Consumer Protection

PROTECTING CONSUMER SAFETY—Toys should not be toxic or dangerous for children to play with. Our food should not make us sick. The terms for banking and credit accounts should be clear and easy to understand.

LOOKING OUT FOR CONSUMERS

CoPIRG’s consumer program works to alert the public to hidden dangers and scams and to ban anti-consumer practices and unsafe products.

TROUBLE IN TOYLAND

For 30 years, CoPIRG’s "Trouble In Toyland" report has surveyed store shelves and identified choking hazards, noise hazards and other dangers. Our report has led to at least 150 recalls and other regulatory actions over the years.

Get our tips for avoiding dangerous toys.

BIGGER BANKS, BIGGER FEES

In April, CoPIRG released a report in which we surveyed more than 350 bank branches and revealed that fewer than half of branches obeyed their legal duty to fully disclose fees to prospective customers, while one in four provided no fee information at all. We also found that despite widespread stories about the “death” of free checking, free and low-cost checking choices are still widely available, if consumers shop around.

Find out how to beat high bank fees.

SEE ALL CONSUMER RESOURCES

Issue updates

Report | CoPIRG | Consumer Protection

Vehicle Recalls: Tips for Consumers

View CoPIRG's tips for staying connected to vehicle recall information and what to do if your vehicle is recalled.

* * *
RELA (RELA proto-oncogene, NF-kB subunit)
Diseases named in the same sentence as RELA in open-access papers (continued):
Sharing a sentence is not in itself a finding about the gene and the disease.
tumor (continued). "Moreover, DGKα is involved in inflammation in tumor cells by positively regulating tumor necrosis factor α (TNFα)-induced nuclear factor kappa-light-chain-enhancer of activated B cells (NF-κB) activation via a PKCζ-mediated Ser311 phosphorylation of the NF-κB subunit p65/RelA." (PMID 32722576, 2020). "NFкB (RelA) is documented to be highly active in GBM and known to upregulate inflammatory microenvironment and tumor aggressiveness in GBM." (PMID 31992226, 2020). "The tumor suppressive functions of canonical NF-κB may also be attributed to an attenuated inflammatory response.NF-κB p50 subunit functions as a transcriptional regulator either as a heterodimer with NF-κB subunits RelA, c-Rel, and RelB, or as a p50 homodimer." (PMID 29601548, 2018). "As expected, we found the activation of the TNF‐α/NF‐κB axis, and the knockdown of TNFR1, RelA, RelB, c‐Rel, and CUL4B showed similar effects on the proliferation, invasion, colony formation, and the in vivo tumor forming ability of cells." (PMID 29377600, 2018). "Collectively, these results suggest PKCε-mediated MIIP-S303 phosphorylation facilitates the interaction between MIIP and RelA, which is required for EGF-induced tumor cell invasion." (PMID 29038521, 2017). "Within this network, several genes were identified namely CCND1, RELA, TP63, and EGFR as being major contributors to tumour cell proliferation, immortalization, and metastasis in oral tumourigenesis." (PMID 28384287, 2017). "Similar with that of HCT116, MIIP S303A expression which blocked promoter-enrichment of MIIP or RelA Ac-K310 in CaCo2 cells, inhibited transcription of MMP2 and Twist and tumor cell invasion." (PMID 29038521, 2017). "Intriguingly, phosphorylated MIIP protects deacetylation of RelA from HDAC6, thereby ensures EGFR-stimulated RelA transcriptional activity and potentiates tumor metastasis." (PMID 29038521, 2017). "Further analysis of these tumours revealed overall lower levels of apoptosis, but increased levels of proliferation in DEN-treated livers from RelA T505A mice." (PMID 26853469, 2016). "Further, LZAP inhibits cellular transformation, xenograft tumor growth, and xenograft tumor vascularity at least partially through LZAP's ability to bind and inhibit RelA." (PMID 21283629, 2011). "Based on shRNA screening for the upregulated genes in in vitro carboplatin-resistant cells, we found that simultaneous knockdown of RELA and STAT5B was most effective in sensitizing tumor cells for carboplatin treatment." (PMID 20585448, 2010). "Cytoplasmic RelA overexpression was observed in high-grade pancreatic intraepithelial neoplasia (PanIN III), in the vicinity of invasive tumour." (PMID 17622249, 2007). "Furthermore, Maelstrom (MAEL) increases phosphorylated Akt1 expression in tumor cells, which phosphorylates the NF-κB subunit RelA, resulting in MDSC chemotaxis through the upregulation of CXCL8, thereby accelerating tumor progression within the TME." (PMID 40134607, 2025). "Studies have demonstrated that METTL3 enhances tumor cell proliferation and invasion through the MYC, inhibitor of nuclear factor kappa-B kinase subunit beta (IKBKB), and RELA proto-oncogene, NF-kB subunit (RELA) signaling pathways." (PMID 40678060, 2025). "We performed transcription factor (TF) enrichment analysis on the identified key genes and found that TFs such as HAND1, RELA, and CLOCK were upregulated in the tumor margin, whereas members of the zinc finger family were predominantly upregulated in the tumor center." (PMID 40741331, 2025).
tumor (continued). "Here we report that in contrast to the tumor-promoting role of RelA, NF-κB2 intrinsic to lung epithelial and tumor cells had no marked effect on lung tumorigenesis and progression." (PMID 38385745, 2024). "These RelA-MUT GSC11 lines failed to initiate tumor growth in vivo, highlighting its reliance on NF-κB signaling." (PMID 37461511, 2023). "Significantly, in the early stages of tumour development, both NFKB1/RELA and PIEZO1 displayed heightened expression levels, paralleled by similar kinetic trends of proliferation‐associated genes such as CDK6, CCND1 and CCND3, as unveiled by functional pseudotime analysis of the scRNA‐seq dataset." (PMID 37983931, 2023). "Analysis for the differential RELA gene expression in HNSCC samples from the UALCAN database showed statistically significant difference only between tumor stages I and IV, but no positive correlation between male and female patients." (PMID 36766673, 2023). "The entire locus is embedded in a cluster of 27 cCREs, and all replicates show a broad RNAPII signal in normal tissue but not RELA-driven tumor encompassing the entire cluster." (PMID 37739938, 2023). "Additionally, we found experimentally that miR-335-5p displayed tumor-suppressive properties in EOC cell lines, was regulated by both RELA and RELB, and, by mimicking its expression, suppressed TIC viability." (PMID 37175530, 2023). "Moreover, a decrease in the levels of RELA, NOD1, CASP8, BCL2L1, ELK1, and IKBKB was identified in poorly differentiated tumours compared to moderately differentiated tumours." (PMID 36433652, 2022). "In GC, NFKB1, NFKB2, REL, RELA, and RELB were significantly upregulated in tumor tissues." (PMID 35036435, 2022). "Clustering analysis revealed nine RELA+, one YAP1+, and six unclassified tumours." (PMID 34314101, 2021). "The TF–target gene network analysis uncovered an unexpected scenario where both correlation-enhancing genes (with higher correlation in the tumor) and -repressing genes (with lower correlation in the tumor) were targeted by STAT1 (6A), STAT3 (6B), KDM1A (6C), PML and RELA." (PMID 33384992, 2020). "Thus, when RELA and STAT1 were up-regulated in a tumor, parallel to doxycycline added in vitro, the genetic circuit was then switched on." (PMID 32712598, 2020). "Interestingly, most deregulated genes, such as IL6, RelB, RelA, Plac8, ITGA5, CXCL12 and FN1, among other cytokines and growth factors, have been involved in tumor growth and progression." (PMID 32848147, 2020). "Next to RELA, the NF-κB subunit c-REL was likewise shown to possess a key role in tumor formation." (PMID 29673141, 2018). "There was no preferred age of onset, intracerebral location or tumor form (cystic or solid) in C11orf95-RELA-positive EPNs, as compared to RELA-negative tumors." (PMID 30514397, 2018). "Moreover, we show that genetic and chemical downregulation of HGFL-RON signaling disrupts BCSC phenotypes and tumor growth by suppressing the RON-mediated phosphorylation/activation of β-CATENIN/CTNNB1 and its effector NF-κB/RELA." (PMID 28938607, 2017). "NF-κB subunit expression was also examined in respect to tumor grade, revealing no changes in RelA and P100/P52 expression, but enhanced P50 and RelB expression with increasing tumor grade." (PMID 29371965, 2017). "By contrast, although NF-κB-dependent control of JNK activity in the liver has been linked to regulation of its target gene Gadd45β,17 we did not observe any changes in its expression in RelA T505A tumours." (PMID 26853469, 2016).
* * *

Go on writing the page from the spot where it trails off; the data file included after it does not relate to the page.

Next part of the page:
> Keep Reading

Net neutrality: How it might affect consumers, startups and Level 3

CBS is broadcasting Sunday's Denver Broncos playoff game and also streaming it live over the Internet for viewers without access to a TV. Imagine a scenario where CenturyLink broadband subscribers receive an uninterrupted stream of the game on their Web browser while customers of Comcast, owner of rival network NBC, are intentionally stuck with choppy Internet footage.

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Most complained-about credit card companies

Thousands of Americans are lodging complaints with the government’s financial watchdog about their credit cards, and some issuers are being griped about a lot more than others.

Of the more than 25,000 credit card complaints the Consumer Financial Protection Bureau has processed between the November 2011 launch of its complaint database and last September, Capital One received the biggest share, according to new analysis from the U.S. Public Interest Research Group.

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Which Credit Cards Get the Most Complaints in Colorado?

What’s in your wallet?

If it’s a Capital One card, you have the most complained-about credit card in Colorado, according to a report Tuesday by CoPIRG Foundation.

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News Release | CoPIRG Foundation | Consumer Protection

Report: Capitol One Most-Complained-About Credit Card Company in Colorado

Colorado consumers file more complaints about Capitol One than any other credit card company, according to a report released today by CoPIRG Foundation.The report, which looked at data from the Consumer Financial Protection Bureau’s (CFPB) public Consumer Complaints Database, also found that Colorado consumers are 12th most likely to file credit card complaints.